Protests against health cuts
TWO public protests against the loss of 400 health service jobs are now planned for the Tweed this Saturday -- one outside The Tweed Hospital and another at Murwillumbah.
The Murwillumbah Hospital Community Support Committee yesterday threw its weight behind a separate protest against the cuts. Other protests are being planned outside Coffs Harbour, Grafton and Lismore hospitals.
The Murwillumbah protest comes on top of claims -- denied by the health service -- that the hospital will be left without an obstetrician from early January.
That would force pregnant mums with difficulties to be transferred to The Tweed Hospital.
Hospital support committee president Ian Ross said the group feared Murwillumbah District Hospital would be hard hit by the loss of 400 jobs from the North Coast Area Health Service (NCAHS) after the NSW Labor government demanded $200 million in savings over the next four years.
Jobs at risk include nurses, cleaners and management, prompting National Party politicians up and down the coast to plan the series of Saturday protests.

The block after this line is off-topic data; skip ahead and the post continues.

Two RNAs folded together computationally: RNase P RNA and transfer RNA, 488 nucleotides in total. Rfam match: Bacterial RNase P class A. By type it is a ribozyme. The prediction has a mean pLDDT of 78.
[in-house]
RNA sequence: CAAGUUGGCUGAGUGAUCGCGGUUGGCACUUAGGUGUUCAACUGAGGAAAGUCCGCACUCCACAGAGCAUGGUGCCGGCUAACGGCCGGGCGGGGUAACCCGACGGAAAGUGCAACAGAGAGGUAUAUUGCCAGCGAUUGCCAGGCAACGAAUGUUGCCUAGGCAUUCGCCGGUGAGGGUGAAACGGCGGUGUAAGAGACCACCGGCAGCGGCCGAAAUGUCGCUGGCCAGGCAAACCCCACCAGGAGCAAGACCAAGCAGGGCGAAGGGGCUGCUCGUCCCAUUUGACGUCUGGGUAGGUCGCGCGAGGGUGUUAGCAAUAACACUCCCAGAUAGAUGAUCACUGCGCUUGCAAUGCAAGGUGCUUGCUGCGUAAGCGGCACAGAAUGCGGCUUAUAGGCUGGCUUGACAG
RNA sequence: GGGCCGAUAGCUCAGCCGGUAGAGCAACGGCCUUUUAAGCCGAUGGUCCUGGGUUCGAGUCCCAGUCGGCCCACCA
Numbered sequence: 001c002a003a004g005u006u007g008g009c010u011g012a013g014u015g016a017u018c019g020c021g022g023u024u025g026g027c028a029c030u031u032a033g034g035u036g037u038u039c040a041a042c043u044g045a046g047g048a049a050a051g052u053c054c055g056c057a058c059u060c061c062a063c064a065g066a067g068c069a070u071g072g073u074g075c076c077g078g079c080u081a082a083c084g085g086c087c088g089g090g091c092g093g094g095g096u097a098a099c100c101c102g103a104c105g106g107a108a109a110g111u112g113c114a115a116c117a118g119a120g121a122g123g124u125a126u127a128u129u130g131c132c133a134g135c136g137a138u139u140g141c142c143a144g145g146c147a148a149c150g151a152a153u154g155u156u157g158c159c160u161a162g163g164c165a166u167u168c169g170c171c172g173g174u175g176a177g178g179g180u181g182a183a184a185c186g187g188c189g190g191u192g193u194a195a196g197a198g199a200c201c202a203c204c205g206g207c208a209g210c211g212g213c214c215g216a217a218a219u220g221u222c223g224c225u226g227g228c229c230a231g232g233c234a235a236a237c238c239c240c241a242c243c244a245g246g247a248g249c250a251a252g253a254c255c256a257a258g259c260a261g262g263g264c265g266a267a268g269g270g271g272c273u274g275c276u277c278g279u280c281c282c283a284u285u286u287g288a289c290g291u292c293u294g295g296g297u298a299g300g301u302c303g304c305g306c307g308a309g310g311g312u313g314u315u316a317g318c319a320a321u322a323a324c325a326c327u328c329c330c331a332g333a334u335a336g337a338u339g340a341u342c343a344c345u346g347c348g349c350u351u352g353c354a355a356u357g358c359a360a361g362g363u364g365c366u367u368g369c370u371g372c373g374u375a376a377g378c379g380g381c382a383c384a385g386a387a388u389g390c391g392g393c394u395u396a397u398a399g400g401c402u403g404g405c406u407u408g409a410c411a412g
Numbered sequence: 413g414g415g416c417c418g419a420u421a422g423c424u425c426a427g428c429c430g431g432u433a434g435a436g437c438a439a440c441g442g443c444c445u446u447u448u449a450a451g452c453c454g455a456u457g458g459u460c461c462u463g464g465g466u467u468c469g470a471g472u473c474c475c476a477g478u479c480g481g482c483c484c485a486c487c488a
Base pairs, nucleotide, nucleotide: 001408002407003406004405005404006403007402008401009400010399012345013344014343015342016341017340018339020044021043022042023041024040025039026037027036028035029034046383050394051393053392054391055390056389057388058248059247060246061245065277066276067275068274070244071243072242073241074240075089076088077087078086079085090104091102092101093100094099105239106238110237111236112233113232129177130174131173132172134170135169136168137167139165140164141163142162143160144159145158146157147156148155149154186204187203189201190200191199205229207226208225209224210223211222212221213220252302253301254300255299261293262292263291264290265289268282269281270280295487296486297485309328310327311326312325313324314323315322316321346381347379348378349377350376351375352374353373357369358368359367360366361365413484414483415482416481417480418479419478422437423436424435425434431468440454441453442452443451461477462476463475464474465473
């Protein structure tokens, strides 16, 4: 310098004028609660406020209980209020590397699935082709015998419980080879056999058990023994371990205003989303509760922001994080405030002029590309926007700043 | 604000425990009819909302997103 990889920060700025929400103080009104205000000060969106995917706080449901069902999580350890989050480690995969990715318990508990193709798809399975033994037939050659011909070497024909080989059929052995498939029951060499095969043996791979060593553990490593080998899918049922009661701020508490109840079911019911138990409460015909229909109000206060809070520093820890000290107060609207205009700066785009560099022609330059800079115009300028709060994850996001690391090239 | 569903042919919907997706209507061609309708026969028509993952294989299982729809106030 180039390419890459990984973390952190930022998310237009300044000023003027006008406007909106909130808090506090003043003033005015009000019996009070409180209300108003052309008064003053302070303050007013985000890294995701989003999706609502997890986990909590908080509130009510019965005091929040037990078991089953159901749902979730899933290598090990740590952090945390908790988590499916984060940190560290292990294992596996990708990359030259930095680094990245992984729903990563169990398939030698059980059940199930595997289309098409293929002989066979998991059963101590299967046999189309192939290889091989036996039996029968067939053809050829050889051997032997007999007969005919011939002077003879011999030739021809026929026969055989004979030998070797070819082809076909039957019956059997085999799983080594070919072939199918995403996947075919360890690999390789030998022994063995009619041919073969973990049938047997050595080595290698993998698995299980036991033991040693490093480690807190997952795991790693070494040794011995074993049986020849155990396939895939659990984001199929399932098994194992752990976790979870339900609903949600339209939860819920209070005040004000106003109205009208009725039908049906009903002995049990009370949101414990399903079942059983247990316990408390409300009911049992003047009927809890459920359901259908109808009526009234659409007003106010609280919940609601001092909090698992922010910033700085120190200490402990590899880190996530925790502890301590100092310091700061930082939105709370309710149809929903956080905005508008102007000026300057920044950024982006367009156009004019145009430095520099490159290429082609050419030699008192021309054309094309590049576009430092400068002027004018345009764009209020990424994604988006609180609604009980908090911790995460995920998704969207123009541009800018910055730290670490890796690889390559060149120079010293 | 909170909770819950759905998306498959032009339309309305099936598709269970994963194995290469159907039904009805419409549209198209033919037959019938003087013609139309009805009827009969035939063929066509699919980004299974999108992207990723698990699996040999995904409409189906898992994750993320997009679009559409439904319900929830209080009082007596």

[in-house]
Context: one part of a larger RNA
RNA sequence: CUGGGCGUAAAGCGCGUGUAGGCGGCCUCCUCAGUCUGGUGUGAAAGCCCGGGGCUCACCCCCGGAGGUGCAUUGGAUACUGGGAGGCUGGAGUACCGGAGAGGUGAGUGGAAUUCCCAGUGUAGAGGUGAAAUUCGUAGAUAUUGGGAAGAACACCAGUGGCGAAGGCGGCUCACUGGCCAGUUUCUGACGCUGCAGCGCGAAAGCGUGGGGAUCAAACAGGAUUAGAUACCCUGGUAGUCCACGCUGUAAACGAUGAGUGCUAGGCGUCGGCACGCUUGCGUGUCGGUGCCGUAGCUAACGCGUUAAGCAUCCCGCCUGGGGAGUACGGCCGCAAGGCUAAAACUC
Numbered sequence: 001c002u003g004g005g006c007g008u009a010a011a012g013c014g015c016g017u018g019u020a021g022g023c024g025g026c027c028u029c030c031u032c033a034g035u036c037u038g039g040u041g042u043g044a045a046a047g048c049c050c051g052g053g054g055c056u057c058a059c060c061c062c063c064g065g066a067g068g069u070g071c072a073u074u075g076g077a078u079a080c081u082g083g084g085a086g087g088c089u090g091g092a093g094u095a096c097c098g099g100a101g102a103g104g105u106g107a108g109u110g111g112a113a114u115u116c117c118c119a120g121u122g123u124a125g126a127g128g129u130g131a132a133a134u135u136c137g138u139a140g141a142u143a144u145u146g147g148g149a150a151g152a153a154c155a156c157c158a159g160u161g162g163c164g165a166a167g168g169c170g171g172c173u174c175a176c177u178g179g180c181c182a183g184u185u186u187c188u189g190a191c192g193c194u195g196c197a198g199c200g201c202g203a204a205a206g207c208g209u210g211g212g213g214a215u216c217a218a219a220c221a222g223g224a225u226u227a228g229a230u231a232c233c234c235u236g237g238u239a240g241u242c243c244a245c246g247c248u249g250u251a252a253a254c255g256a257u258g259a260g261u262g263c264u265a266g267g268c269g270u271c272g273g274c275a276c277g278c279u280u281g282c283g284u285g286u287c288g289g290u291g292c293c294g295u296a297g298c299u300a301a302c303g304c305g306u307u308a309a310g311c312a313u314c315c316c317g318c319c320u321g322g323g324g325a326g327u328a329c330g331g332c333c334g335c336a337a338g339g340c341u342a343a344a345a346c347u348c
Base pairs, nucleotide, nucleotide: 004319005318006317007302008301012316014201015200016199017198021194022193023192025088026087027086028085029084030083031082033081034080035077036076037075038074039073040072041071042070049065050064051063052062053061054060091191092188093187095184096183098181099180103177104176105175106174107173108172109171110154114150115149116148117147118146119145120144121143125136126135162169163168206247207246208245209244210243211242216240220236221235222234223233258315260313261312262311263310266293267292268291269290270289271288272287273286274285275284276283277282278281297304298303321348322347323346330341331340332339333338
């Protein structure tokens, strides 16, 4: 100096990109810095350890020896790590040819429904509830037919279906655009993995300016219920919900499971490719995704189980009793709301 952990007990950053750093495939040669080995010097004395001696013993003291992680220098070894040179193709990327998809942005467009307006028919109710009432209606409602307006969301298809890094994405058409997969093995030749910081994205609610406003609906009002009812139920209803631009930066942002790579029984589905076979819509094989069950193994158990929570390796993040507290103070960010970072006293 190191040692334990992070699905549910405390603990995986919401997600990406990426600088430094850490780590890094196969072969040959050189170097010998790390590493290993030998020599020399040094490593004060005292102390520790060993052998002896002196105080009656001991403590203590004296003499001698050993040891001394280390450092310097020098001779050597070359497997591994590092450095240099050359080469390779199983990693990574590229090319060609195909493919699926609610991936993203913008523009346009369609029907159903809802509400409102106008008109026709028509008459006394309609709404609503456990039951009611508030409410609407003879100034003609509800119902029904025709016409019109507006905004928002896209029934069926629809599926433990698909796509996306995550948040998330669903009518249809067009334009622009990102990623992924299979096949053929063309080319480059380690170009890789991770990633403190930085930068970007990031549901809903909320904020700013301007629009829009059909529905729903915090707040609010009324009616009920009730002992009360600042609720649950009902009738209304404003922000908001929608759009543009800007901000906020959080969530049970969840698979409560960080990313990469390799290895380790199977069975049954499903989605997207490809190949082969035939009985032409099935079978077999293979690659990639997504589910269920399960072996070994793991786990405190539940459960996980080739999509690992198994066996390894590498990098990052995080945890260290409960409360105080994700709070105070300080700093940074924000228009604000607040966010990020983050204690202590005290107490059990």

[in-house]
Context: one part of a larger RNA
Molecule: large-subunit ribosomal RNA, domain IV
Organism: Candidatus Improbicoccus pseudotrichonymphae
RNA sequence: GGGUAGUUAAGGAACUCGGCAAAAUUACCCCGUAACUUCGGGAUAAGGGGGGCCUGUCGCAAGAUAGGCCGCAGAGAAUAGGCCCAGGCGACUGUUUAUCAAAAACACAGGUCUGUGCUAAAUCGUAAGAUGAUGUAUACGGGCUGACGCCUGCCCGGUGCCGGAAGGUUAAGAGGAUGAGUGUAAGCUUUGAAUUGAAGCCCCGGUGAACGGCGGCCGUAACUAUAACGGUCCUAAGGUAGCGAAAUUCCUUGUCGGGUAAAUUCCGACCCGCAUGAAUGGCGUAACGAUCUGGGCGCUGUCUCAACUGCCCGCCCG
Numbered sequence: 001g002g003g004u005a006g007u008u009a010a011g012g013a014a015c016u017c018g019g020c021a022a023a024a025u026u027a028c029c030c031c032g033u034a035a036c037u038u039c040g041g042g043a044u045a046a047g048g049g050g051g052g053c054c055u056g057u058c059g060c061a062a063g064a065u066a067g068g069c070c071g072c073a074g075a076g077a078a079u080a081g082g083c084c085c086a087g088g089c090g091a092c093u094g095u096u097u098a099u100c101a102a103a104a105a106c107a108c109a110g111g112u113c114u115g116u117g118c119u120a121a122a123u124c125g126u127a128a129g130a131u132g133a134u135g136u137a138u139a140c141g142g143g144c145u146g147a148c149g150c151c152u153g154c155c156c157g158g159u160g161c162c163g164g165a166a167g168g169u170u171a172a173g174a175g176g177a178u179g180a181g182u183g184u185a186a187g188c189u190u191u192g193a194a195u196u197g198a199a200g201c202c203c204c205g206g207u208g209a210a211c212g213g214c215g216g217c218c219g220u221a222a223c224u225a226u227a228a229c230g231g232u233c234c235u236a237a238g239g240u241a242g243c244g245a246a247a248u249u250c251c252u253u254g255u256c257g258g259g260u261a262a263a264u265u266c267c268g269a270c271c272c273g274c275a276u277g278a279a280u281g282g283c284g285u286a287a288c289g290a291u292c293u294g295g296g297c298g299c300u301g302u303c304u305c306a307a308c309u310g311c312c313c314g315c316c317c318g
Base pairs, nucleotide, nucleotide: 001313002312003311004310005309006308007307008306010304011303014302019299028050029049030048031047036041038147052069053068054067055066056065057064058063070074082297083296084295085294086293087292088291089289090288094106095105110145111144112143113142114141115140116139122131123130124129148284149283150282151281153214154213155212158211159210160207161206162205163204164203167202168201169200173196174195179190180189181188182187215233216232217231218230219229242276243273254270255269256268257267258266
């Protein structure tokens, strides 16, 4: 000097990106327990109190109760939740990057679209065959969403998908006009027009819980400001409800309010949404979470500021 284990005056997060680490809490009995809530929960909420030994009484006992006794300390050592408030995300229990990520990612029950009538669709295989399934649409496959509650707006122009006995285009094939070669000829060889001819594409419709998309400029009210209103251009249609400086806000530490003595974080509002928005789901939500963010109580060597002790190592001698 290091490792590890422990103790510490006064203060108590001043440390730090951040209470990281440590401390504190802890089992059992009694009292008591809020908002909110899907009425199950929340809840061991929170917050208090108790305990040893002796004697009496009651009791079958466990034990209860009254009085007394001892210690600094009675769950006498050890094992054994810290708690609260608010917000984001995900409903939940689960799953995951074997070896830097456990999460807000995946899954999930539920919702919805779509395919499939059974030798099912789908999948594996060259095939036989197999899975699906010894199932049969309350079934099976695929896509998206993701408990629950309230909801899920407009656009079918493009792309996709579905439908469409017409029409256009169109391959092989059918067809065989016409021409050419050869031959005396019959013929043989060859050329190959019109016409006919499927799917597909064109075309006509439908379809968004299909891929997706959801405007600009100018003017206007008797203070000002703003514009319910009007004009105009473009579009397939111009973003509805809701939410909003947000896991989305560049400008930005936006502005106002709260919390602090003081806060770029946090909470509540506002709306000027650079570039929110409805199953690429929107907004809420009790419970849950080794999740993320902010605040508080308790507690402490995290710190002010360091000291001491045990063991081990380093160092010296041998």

Mr Ross said he had been talking with Lismore MP Thomas George who is planning rallies outside both Lismore and Murwillumbah hospitals.
"We are very concerned for Murwillumbah," said Mr Ross.
"We have also been informed the obstetrician who is to start in December has declined the offer and the existing one has resigned as of the eighth of January.
"That leaves us checkmated by Crawford (NCAHS CEO Chris Crawford). Everything will be transferred to Tweed Heads."
Mr Ross said he understood the American specialist who had declined to work in Murwillumbah was instead likely to work at Tweed Heads. An NCHAS spokesman however said the current obstetrician had not resigned. Attempts to contact the doctor himself yesterday afternoon were unsuccessful.
Mr Ross added that he was extremely disappointed by Federal Labor MP for Richmond, Minister for Ageing Justine Elliot, and Federal Health Minister Nicola Roxon who both promised to "fix Murwillumbah hospital" when they visited the town during last year's federal election campaign.
"They promised if it wasn't handled correctly it would be taken over by the Federal Government. The quicker they do that the better for future generations," said Mr Ross.
Mrs Elliot said the federal government was providing an extra billion dollars "this year alone" to improve the health system.
But she revealed she would not attend either the Tweed Heads or Murwillumbah protest meetings "due to a prior commitment".